An indicative moment: when a UE correspondent asks Vakarchuk, whether his party is preparing for the local elections, he answers with the question: “When are they held?” And, having received the answer that, perhaps, in the spring, he comments on it like this: "You probably know better than me."

“Politics is a boring thing, it’s very difficult. If you become president, it’s still no matter where you stand, then you can endure parliamentary boredom - no, this is not for creative people who are used to the rock scene,” Vadym Karasiov, the director of the Institute of Global Strategies, notes. He adds: “Holos is a failed project. At least for now. We see no upward momentum.”

Holos voices the right things in parliament. That is correct in terms of their own electorate. The things that Svyatoslav Vakarchuk sometimes articulates, must fully comply with the expectations of his constituent.

Holos considers the decision on disengagement the troops without a seven-day truce to be erroneous and the statement that the supposedly seven-day truce has come up does not correspond to reality.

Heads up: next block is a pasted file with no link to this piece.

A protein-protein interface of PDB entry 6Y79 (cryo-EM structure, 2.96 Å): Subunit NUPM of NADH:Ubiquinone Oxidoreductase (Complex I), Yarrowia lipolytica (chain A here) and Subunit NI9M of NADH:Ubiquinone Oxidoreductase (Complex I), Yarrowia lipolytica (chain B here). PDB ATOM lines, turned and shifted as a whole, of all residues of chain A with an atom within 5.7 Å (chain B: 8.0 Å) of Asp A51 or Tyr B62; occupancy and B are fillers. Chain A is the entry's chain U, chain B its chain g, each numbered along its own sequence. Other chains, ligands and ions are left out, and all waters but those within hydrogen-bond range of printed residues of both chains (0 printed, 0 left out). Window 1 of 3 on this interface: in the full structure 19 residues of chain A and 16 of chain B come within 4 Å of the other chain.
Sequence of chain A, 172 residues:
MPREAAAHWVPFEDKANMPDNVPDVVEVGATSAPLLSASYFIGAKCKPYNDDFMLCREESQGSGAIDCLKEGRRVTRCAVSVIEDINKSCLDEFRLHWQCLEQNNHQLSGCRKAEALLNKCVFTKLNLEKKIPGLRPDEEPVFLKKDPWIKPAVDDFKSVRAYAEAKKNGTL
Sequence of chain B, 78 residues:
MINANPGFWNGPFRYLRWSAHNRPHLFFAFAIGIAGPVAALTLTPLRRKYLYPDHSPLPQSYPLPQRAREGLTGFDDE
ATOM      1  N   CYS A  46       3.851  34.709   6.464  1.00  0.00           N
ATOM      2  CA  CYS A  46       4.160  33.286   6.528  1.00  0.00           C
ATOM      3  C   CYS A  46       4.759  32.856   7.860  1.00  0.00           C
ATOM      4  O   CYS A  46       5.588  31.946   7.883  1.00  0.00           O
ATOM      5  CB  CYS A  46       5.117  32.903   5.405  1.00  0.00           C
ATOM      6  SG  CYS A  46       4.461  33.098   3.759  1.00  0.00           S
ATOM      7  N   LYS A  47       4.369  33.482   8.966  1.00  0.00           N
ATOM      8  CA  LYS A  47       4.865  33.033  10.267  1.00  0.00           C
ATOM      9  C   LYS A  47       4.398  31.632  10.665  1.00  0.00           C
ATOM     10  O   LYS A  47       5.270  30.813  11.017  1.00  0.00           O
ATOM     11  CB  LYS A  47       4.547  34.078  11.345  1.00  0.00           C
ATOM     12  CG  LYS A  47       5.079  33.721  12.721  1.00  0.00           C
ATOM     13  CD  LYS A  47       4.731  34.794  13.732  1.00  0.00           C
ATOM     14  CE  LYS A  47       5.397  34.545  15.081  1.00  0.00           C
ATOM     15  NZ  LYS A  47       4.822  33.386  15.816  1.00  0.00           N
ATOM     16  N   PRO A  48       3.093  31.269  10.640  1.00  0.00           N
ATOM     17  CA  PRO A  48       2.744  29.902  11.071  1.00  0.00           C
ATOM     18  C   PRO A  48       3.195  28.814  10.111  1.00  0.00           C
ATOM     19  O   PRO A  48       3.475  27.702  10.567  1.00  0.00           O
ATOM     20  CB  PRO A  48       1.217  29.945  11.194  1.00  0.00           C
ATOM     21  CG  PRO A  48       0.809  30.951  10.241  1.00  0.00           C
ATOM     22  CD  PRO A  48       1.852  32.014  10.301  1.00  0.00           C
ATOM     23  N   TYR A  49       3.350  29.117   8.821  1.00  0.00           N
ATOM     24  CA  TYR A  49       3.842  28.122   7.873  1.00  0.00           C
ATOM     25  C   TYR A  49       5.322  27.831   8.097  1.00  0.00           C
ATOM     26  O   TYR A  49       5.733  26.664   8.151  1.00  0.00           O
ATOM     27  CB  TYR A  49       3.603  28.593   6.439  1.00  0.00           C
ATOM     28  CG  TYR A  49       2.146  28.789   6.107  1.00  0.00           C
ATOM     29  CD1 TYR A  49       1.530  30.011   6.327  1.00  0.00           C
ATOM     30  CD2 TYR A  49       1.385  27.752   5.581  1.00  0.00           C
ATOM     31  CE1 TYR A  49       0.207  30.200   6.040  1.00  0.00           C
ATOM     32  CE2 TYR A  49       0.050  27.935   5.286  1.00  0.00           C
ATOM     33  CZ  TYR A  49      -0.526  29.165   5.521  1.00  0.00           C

Related: Zelensky: Whether Vakarchuk to be Prime Minister - question for him

“If a person is not intended to do something, she is not intended to do it,” Andriy Zolotariov, the head of the “Third Sector” center, estimates Vakarchuk. “Shortly before the election, he developed an extremely favorable situation - better than Zelensky. But his vacillations and indecision led to that he actually turned out to be a spoiler for Zelensky.”

Bogdan Petrenko, deputy director of the Ukrainian Institute of Research of Extremism, also draws parallels between Vakarchuk and Zelensky. “The Vakarchuk phenomenon gave rise to the Zelensky phenomenon. It was Vakarchuk who launched this mechanism and opened the Overton window for the current president,” the expert is convinced.

An investor is not thrilled

Before the elections, there were rumors that Ukrainian oligarch Viktor Pinchuk was the “father-holder” of Vakarchuk and his party. Svyatoslav himself denied such information and insisted that only one thing connected him with Pinchuk - participation in the supervisory board of the Babyn Yar museum and work around the construction of the memorial.

Moreover, Vakarchuk spoke very disapprovingly of the oligarchic component of Ukrainian politics. “Now oligarchs, through control over factions in the Verkhovna Rada, through their people in ministries, through influence on certain regulators, live by separate rules. This needs to be changed,” he said in an interview Radio Liberty.

Related: Holos party does not receive staffing proposals relating to offices in Cabinet and Parliament, - MP